2. Aleccastillo-itsnicethat-main

    Groups of teenagers tend to gravitate towards big expanses of open parkland and grassy knolls. I used to, even when my hay fever was so bad I used to wear swimming goggles to protect my eyes from the pollen. Maybe it’s the adventurous feeling you get when you’re out in the wild, and how totally different it is to life in the small box containing your parents that is your home. Alec Castillo emailed a few days ago with these black and white medium format photographs of him and his friends seemingly doing whatever possible to not veg around in a house.

  3. List

    When you’re best-known for following LCD Soundsystem around on tour it must be a relief to shake off the screaming mayhem of rock’n’roll life on the road and focus your energies on a project that’s slower. Ruvan Wijesooriya has felt that relief in his latest work, trading pop music in the USA for education in Afghanistan. Yearbook: Afghanistan follows a journey Ruvan made to Kabul, where he immersed himself in life at the Roots of Peace School, photographing pupils and teachers as they went about their daily business. He also gave disposable cameras to the people he encountered, encouraging them to document themselves at home and in the classroom.

  4. Hana-knizova-itsnicethat-list

    I know I’m not alone in my deep-rooted fascination with twins, identical or otherwise, and Czech-born, London-based photographer Hana Knizova is just one of many to help me indulge it. Her series Family Matters features ten pairs of womb-sharing siblings, shrouded in like-minded mystery and wearing similar attire, and draws upon aspects of their relationship in carefully composed and almost classical portraits. They’re beguiling and somewhat mystical to look it. 

  5. Itsnicethat-listfreunde-von-freunden-erik-spiekermann-0697
    “Someone made a map of at least 600 people in Berlin who have worked with me at some time,” Erik Spiekermann tells Freunde von Freunden. “It just means that I am old.”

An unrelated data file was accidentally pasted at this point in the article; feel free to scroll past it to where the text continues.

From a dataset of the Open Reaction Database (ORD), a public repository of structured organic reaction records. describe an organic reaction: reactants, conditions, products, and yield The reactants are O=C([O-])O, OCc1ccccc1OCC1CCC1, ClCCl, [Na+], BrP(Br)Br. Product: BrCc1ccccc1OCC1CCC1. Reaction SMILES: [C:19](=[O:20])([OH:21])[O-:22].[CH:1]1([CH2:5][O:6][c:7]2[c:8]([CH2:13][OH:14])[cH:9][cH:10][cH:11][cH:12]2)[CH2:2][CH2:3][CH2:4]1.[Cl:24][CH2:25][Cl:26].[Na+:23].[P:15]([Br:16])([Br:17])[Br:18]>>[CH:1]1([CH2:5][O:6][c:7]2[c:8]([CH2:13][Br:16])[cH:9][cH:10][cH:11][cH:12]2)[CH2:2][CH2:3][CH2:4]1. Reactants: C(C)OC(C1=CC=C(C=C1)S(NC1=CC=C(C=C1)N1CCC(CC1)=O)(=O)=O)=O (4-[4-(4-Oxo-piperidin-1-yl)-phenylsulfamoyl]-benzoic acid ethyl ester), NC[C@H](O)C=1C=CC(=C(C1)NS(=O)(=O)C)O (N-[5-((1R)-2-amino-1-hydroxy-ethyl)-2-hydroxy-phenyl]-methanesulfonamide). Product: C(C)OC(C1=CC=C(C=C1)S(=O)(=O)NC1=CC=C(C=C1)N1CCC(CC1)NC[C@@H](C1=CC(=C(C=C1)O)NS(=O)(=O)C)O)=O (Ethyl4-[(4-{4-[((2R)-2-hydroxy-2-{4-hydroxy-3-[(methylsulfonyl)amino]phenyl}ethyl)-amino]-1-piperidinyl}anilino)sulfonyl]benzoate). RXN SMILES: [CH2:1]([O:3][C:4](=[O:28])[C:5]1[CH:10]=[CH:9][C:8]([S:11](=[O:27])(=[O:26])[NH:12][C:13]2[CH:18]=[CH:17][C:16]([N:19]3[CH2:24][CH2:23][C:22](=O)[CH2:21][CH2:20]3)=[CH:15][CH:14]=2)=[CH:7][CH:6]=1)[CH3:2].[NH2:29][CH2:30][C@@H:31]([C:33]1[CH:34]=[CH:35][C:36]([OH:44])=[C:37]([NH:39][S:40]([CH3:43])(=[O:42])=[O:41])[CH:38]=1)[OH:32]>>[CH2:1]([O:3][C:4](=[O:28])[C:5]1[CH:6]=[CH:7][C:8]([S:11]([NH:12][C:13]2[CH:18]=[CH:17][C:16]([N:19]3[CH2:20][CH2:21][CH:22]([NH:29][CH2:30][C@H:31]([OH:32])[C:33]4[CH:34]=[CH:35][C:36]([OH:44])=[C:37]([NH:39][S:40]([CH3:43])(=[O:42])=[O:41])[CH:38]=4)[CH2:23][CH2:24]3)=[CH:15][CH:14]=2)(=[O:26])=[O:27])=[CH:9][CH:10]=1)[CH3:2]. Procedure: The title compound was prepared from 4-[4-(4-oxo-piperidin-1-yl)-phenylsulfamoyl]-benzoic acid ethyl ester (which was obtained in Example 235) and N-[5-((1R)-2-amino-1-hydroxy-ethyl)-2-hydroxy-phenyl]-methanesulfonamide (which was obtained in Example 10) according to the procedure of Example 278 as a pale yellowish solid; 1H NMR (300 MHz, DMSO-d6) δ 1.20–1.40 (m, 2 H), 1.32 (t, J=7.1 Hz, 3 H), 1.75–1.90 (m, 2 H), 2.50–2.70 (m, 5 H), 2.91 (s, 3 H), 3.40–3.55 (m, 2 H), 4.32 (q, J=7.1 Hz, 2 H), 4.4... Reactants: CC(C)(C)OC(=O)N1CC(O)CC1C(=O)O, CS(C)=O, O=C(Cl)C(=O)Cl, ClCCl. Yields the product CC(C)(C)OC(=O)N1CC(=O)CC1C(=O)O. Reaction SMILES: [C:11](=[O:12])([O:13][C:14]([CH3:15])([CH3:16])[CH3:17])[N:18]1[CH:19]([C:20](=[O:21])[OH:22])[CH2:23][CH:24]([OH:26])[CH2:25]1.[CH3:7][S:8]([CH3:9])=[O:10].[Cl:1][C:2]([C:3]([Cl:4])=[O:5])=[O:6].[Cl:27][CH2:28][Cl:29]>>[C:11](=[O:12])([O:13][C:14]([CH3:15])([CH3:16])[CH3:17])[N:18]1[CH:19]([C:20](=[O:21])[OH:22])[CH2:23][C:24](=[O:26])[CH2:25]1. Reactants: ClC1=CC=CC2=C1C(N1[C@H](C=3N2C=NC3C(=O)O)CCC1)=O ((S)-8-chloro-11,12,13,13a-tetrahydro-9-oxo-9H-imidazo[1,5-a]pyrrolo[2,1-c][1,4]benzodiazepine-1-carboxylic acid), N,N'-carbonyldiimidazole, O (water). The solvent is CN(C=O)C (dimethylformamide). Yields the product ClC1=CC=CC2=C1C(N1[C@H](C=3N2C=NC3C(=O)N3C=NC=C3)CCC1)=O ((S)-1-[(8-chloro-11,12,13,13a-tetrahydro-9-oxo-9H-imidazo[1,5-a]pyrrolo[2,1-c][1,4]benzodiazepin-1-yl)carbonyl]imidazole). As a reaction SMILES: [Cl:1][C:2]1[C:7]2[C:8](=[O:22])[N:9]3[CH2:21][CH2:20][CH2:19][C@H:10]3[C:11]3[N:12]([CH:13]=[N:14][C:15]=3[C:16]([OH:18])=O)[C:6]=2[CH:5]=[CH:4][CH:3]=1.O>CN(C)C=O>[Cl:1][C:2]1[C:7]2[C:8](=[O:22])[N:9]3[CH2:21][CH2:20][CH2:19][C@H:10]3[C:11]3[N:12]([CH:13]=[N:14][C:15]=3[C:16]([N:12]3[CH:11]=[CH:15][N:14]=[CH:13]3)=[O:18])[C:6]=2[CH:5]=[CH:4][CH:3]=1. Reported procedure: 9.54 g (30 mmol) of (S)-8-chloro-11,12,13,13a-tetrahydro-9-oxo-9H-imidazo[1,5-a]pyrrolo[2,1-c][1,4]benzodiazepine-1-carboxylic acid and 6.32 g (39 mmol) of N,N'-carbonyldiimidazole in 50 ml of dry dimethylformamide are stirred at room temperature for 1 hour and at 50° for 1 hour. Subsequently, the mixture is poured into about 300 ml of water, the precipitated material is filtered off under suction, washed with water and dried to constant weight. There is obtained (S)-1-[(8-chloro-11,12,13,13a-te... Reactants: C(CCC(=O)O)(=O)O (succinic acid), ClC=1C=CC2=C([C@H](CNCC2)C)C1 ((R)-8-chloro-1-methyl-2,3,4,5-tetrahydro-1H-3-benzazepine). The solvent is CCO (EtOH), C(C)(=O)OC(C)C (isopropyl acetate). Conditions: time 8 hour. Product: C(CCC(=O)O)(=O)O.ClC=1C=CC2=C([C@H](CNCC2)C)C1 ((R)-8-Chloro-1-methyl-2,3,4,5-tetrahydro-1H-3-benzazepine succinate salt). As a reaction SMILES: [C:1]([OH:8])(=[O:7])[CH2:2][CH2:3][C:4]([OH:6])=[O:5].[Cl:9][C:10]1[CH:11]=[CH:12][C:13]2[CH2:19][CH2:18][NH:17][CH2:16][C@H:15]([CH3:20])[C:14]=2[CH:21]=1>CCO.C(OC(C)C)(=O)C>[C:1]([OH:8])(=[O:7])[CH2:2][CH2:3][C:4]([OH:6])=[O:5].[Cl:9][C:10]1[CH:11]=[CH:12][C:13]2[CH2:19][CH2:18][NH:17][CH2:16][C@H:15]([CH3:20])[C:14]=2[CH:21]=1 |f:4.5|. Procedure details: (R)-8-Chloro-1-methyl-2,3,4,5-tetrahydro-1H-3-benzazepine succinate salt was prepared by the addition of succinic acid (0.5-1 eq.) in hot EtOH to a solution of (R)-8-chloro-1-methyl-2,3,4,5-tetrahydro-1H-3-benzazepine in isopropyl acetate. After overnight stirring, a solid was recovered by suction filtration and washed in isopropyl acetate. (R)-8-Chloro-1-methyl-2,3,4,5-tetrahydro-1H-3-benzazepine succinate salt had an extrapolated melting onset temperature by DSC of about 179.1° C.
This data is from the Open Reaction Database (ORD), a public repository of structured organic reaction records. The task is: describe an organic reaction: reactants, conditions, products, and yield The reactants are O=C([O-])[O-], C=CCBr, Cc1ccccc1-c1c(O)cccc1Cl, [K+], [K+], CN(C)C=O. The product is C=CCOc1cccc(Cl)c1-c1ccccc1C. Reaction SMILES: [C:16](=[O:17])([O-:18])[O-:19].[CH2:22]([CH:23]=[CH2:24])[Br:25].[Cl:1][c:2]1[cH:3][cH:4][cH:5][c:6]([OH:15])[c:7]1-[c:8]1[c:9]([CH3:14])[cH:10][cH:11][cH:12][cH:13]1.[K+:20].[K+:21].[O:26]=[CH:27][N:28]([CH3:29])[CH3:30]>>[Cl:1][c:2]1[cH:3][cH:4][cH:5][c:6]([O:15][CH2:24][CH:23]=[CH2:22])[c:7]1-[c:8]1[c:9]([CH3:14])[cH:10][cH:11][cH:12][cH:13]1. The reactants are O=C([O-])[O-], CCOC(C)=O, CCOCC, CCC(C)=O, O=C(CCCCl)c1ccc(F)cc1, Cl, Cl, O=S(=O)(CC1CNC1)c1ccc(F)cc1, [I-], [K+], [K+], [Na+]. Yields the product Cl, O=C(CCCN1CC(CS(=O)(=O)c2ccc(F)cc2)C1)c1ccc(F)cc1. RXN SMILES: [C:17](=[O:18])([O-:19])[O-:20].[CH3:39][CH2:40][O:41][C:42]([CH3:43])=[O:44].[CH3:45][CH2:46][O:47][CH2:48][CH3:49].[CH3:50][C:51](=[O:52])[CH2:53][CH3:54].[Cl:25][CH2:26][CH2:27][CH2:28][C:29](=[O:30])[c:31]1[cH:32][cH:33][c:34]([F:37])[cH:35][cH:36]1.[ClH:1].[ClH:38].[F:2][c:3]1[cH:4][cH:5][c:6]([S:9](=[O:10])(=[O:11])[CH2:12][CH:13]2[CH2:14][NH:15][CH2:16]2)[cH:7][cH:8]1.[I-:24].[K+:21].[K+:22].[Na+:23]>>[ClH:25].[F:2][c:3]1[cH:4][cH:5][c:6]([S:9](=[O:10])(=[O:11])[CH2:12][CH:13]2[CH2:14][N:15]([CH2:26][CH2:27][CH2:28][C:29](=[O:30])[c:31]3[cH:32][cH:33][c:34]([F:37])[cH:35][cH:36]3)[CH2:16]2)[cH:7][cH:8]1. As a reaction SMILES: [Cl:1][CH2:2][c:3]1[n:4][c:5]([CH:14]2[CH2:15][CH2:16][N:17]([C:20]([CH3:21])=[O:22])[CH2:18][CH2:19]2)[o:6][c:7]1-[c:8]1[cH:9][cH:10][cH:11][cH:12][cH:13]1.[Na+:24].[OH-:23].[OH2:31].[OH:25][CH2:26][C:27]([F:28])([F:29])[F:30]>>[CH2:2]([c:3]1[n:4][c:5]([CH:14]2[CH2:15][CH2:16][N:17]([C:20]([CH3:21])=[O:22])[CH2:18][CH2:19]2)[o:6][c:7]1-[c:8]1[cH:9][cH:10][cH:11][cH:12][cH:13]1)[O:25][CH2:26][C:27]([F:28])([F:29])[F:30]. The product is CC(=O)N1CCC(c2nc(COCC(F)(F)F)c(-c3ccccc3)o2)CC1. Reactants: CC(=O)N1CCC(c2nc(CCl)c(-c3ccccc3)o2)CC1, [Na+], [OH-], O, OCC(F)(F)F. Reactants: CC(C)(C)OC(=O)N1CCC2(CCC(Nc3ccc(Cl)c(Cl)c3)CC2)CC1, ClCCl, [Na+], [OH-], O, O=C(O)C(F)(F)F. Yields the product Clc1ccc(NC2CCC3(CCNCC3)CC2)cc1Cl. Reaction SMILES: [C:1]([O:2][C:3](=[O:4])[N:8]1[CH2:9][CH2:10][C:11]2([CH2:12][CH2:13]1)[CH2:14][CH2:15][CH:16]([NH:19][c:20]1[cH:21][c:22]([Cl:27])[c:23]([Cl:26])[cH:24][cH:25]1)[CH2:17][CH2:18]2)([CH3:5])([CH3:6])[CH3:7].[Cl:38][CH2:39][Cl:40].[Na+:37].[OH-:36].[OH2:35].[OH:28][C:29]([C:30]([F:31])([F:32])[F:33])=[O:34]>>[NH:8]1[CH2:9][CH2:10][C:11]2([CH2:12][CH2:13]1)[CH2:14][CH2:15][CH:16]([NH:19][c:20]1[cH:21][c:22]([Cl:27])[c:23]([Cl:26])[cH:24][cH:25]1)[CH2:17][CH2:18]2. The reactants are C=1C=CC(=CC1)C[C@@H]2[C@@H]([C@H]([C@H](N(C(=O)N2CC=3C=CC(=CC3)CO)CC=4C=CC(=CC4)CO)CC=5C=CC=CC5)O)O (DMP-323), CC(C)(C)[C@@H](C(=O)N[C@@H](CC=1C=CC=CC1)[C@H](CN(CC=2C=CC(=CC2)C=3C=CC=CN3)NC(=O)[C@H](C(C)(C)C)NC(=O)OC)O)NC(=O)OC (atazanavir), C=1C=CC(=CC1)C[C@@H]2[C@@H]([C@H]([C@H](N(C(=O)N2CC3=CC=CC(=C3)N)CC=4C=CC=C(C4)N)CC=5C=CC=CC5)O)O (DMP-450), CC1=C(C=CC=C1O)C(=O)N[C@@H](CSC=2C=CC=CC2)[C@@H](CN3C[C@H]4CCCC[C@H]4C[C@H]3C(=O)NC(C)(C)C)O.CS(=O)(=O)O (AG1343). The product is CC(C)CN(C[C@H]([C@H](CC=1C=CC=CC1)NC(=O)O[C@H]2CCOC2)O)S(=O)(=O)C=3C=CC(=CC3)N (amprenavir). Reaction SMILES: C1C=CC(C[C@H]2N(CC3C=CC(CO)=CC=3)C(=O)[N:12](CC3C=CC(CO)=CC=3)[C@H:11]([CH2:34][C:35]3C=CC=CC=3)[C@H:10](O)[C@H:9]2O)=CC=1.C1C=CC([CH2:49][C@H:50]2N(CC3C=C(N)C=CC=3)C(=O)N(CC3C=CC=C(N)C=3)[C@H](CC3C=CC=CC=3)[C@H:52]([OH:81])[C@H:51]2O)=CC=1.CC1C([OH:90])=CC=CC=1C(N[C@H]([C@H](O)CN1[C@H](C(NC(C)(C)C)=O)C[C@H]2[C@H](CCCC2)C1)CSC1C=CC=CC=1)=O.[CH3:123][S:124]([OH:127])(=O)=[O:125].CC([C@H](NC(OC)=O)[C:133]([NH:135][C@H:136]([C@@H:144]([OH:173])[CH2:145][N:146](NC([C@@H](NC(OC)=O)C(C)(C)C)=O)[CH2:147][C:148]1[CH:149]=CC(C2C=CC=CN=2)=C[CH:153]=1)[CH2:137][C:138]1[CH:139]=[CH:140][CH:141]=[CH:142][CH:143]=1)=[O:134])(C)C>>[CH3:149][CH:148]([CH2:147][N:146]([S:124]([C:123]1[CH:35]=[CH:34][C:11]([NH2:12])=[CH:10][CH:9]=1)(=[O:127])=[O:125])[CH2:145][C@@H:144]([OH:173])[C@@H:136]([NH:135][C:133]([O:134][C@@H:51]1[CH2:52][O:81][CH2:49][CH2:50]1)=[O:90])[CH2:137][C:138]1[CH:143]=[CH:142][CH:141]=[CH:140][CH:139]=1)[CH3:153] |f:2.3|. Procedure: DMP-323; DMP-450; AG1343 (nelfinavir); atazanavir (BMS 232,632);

6. Ditto-gllts-itsnicethat-list

    In Iron Fist Magazine editor Louise Brown’s brilliantly written foreword to God Listens to Slayer, she compares heavy metal music to religion, and the journey from fandom to concert hall to a spiritual pilgrimage. “In the last British census, heavy metal defeated Scientology when 6,242 people claimed to follow it religiously,” Louise explains. “It was official: following Slayer to the ends of the earth was confirmed as a form of worship. But we who live and breathe heavy metal already knew that.”

  7. Hero-drivers-in-the-80s--chris-dorley-brown-its-nice-that-fat-woman-blue

    It’s a strange thing to see the more banal aspects of life from the year you were born: the traffic jams, the boredom, the waiting about on buses. We only usually look back on the beautiful, newsworthy, interesting things of the 1980s – the Debbie Harrys and Cyndi Laupers and miners’ strikes and famines – all of which are fascinating and need to be remembered, but looking at the everyday aspects of life is equally interesting in a different way. That’s why Chris Dorley-Brown’s photographic series Drivers in the 1980s is so alluring: it does just what you’d expect, presenting people through the windows of their car doors (and the odd bus) in and around east London in the mid ’80s. As a person born in ’86 and now living in east London, there’s a very personal fascination for me when looking at the images, imagining what my mum would have looked like all permed and large-spectacled and cursing roadworks. There’s something so charming in this elevation of ennui to art, with all the normality of the scenarios and the feeling of nostalgia for a time I can’t really remember.

  8. Matthnry-thetrip-itsnicethat-list